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Low price doesn't guarantee good spaghetti at OSF

THE OLD SPAGHETTI FACTORY

44 Pittsburgh St.

By Aaron R. Prazan
Staff Reporter

A frugal friend of mine asked me to call her if I ever wanted good, inexpensive pasta. With the marathon fast approaching, some MIT readers will invariably have such a need. She being a reliable person, I took my friend's word and came to know The Old Spaghetti Factory. Located at 44 Pittsburgh Street, three blocks off Congress Street, the OSF is a ten-minute walk from South Station. It is true that the OSF is cheap, but for a reason. For those completely strapped for cash, I suggest Prego or Kraft over a trip to the wharf for OSF pasta.

Ironically, the OSF has been suggested to me more than once, and it deserves some credit. First of all, it is cheap. All meals come with bread, salad, beverage, and dessert for about six dollars. The menu is simple: spaghetti with a variety of sauces. There are also a few other pastas and meat combinations like Ravioli Chicken Parmesan.

Portions are enough to satisfy, but not overfilling. A huge dining room means little or no wait, even for large numbers of people. Also, the place has a certain railroad station charm to it. There is a high ceiling of thick timbers reminiscent of a 19th century junction. There is even a trolley car inside.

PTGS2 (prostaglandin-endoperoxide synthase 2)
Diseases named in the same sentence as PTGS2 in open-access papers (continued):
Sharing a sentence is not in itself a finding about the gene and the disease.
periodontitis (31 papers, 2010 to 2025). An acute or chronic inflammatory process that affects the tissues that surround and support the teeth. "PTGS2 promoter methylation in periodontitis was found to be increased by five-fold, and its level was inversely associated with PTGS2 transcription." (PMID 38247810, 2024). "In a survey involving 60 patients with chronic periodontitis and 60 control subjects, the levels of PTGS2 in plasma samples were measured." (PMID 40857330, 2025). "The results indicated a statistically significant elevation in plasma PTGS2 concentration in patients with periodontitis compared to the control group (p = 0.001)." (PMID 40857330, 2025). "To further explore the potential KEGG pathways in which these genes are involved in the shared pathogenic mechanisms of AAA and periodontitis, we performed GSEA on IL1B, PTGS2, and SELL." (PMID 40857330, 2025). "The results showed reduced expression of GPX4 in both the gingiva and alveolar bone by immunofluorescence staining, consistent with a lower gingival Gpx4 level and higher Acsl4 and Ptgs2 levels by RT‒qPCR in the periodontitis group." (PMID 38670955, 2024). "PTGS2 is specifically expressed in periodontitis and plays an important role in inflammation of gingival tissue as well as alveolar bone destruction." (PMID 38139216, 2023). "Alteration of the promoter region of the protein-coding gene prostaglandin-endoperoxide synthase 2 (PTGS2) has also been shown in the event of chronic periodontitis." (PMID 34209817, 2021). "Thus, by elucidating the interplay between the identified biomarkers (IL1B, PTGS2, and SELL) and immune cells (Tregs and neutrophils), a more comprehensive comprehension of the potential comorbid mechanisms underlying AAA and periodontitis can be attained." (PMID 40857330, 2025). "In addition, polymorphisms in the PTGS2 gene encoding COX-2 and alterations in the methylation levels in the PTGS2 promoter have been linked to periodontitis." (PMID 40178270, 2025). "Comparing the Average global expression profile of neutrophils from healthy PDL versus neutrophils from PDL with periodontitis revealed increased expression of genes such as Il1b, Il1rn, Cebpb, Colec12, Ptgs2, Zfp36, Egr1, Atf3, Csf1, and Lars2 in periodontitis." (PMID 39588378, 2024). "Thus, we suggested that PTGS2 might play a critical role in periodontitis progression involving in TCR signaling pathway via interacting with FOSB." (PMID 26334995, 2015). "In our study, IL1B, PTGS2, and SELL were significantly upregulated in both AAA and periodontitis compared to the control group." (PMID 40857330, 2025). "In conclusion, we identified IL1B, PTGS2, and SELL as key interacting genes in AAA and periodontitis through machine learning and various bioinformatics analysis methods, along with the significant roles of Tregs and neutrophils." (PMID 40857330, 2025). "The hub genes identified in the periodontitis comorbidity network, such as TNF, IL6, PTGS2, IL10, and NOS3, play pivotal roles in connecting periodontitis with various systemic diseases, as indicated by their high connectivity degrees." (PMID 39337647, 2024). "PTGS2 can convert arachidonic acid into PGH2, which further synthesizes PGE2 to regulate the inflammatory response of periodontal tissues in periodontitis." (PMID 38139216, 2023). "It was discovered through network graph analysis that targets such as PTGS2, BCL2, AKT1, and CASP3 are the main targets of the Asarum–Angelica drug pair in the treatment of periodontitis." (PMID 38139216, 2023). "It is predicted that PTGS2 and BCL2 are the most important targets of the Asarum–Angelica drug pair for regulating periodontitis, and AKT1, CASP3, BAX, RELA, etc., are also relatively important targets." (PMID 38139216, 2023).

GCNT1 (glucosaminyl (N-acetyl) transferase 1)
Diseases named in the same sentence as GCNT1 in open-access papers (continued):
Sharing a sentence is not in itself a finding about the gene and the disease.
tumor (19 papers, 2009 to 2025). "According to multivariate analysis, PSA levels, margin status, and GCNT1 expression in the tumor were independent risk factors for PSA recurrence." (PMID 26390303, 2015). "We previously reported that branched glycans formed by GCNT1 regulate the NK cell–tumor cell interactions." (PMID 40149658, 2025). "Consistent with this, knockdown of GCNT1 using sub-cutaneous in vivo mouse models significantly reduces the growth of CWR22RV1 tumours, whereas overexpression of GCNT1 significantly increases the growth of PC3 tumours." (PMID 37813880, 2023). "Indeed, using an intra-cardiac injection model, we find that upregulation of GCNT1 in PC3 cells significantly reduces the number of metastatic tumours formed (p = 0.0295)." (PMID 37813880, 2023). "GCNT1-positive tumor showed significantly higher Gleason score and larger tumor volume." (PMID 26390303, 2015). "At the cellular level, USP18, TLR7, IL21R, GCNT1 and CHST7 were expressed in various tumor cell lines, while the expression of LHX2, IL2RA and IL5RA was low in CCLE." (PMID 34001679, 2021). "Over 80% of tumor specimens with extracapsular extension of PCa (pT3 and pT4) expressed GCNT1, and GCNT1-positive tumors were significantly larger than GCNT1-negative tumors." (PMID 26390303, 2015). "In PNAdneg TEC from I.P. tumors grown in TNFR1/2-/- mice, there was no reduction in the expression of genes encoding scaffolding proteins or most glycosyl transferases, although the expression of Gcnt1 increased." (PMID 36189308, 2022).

In truth, the building is a great place for a restaurant, but architecture and low prices are not the only factor that makes a place great: Food is the real life and livelihood of a good restaurant. With a menu consisting of mostly spaghetti, it seems like the chefs at the Factory can't go wrong. All they need is a spicy marinara sauce with a touch of wine, lots of garlic, and some good cuts of meat for fantastic spaghetti.

Instead, there was a watery, bland sauce with no character. It even arrived at the table cold. As mentioned, better sauce sits in the jars on Laverde's shelves. In addition, the included beverage I got turned out to be soured milk. It was replaced promptly with slightly warm skim milk that tasted only slightly fresher.

As for the other extras, I can only really compliment the bread. Crusty, yeasty, and served warm, the bread was uncharacteristically satisfying. Every meal comes with a salad, and the OSF has room for improvement there, too. Salads are extremely simple; iceberg lettuce swimming in dressing. Extra greens, more vegetables, or any sign of creative preparation would have been nice. Dessert was ice cream. I had Spumoni, a traditional Italian flavor, and it was decent. In fact, I could have enjoyed a whole bowl except the the dessert dishes at the OSF are shot-glass sized.

For a marathoner, the OSF delivers carbohydrates, but the food lover is sadly forgotten. In summary, The OSF is not recommended. I went with high hopes and was disappointed. It is possible that I caught a bad day, but the fact that such a simple meal as spaghetti went so badly is not a testament to quality. The OSF, therefore, continues the tradition of an eternal truth: "You get what you pay for." For better pasta go anywhere in the North End and leave the wharf to seafood.

Coming soon: Grillfish, Taki's, and the search for the best pizza in Boston.